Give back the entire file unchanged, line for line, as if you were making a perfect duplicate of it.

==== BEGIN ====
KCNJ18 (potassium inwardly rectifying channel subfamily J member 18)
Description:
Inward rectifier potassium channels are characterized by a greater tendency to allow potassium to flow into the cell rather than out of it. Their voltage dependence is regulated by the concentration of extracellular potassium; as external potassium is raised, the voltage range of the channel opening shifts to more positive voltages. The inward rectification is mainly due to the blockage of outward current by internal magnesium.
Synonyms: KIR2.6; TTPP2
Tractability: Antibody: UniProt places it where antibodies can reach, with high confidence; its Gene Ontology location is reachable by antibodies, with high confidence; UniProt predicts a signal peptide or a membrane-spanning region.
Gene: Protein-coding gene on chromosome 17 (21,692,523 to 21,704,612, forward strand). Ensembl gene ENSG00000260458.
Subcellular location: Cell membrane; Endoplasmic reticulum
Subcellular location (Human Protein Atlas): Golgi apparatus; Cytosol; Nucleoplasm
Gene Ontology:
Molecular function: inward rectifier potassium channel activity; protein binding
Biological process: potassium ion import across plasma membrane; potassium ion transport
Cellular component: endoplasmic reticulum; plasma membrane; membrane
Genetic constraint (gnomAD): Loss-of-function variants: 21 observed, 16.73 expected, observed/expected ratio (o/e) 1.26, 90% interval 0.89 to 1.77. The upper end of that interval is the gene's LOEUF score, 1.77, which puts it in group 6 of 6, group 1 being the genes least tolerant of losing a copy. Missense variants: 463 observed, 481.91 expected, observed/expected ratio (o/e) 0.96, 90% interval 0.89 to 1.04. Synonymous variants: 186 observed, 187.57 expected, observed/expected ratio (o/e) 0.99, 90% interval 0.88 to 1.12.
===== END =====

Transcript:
KCNJ18 (potassium inwardly rectifying channel subfamily J member 18)
Description:
Inward rectifier potassium channels are characterized by a greater tendency to allow potassium to flow into the cell rather than out of it. Their voltage dependence is regulated by the concentration of extracellular potassium; as external potassium is raised, the voltage range of the channel opening shifts to more positive voltages. The inward rectification is mainly due to the blockage of outward current by internal magnesium.
Synonyms: KIR2.6; TTPP2
Tractability: Antibody: UniProt places it where antibodies can reach, with high confidence; its Gene Ontology location is reachable by antibodies, with high confidence; UniProt predicts a signal peptide or a membrane-spanning region.
Gene: Protein-coding gene on chromosome 17 (21,692,523 to 21,704,612, forward strand). Ensembl gene ENSG00000260458.
Subcellular location: Cell membrane; Endoplasmic reticulum
Subcellular location (Human Protein Atlas): Golgi apparatus; Cytosol; Nucleoplasm
Gene Ontology:
Molecular function: inward rectifier potassium channel activity; protein binding
Biological process: potassium ion import across plasma membrane; potassium ion transport
Cellular component: endoplasmic reticulum; plasma membrane; membrane
Genetic constraint (gnomAD): Loss-of-function variants: 21 observed, 16.73 expected, observed/expected ratio (o/e) 1.26, 90% interval 0.89 to 1.77. The upper end of that interval is the gene's LOEUF score, 1.77, which puts it in group 6 of 6, group 1 being the genes least tolerant of losing a copy. Missense variants: 463 observed, 481.91 expected, observed/expected ratio (o/e) 0.96, 90% interval 0.89 to 1.04. Synonymous variants: 186 observed, 187.57 expected, observed/expected ratio (o/e) 0.99, 90% interval 0.88 to 1.12.